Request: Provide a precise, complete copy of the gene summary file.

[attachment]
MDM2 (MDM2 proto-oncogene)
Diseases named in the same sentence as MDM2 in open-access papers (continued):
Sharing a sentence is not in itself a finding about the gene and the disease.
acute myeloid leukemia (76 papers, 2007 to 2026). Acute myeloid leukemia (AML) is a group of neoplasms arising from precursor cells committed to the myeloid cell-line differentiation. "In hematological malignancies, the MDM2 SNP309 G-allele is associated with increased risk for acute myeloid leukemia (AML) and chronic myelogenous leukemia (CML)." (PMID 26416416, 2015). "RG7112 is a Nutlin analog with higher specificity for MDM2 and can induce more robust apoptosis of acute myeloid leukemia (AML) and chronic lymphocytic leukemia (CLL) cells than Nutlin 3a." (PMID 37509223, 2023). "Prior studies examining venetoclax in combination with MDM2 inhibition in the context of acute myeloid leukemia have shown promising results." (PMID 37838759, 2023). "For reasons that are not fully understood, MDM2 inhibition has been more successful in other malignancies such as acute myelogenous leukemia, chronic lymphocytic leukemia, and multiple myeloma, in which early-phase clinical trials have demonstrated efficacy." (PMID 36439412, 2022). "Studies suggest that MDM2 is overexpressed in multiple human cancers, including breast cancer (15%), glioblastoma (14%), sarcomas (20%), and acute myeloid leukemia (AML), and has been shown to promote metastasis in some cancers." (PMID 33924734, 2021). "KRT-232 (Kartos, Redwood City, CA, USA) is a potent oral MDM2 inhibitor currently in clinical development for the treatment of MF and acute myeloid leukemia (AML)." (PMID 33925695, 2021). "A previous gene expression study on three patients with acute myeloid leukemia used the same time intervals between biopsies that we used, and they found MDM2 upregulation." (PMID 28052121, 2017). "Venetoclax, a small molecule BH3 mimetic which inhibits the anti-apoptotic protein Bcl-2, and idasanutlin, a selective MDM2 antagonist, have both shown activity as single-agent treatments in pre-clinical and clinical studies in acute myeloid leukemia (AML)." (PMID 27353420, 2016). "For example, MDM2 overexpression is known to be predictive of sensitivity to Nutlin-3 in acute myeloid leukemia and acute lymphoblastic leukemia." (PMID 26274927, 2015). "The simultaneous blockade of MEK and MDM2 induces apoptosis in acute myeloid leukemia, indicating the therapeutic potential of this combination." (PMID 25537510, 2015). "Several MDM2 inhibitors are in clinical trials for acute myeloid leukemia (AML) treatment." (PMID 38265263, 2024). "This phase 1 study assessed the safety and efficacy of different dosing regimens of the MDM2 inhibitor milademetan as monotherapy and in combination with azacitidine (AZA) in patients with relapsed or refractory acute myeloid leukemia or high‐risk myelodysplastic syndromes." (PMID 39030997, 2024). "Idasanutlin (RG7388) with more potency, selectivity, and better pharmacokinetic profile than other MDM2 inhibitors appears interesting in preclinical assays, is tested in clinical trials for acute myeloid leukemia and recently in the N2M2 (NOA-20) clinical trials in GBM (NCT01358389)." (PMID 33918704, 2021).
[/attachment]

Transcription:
MDM2 (MDM2 proto-oncogene)
Diseases named in the same sentence as MDM2 in open-access papers (continued):
Sharing a sentence is not in itself a finding about the gene and the disease.
acute myeloid leukemia (76 papers, 2007 to 2026). Acute myeloid leukemia (AML) is a group of neoplasms arising from precursor cells committed to the myeloid cell-line differentiation. "In hematological malignancies, the MDM2 SNP309 G-allele is associated with increased risk for acute myeloid leukemia (AML) and chronic myelogenous leukemia (CML)." (PMID 26416416, 2015). "RG7112 is a Nutlin analog with higher specificity for MDM2 and can induce more robust apoptosis of acute myeloid leukemia (AML) and chronic lymphocytic leukemia (CLL) cells than Nutlin 3a." (PMID 37509223, 2023). "Prior studies examining venetoclax in combination with MDM2 inhibition in the context of acute myeloid leukemia have shown promising results." (PMID 37838759, 2023). "For reasons that are not fully understood, MDM2 inhibition has been more successful in other malignancies such as acute myelogenous leukemia, chronic lymphocytic leukemia, and multiple myeloma, in which early-phase clinical trials have demonstrated efficacy." (PMID 36439412, 2022). "Studies suggest that MDM2 is overexpressed in multiple human cancers, including breast cancer (15%), glioblastoma (14%), sarcomas (20%), and acute myeloid leukemia (AML), and has been shown to promote metastasis in some cancers." (PMID 33924734, 2021). "KRT-232 (Kartos, Redwood City, CA, USA) is a potent oral MDM2 inhibitor currently in clinical development for the treatment of MF and acute myeloid leukemia (AML)." (PMID 33925695, 2021). "A previous gene expression study on three patients with acute myeloid leukemia used the same time intervals between biopsies that we used, and they found MDM2 upregulation." (PMID 28052121, 2017). "Venetoclax, a small molecule BH3 mimetic which inhibits the anti-apoptotic protein Bcl-2, and idasanutlin, a selective MDM2 antagonist, have both shown activity as single-agent treatments in pre-clinical and clinical studies in acute myeloid leukemia (AML)." (PMID 27353420, 2016). "For example, MDM2 overexpression is known to be predictive of sensitivity to Nutlin-3 in acute myeloid leukemia and acute lymphoblastic leukemia." (PMID 26274927, 2015). "The simultaneous blockade of MEK and MDM2 induces apoptosis in acute myeloid leukemia, indicating the therapeutic potential of this combination." (PMID 25537510, 2015). "Several MDM2 inhibitors are in clinical trials for acute myeloid leukemia (AML) treatment." (PMID 38265263, 2024). "This phase 1 study assessed the safety and efficacy of different dosing regimens of the MDM2 inhibitor milademetan as monotherapy and in combination with azacitidine (AZA) in patients with relapsed or refractory acute myeloid leukemia or high‐risk myelodysplastic syndromes." (PMID 39030997, 2024). "Idasanutlin (RG7388) with more potency, selectivity, and better pharmacokinetic profile than other MDM2 inhibitors appears interesting in preclinical assays, is tested in clinical trials for acute myeloid leukemia and recently in the N2M2 (NOA-20) clinical trials in GBM (NCT01358389)." (PMID 33918704, 2021).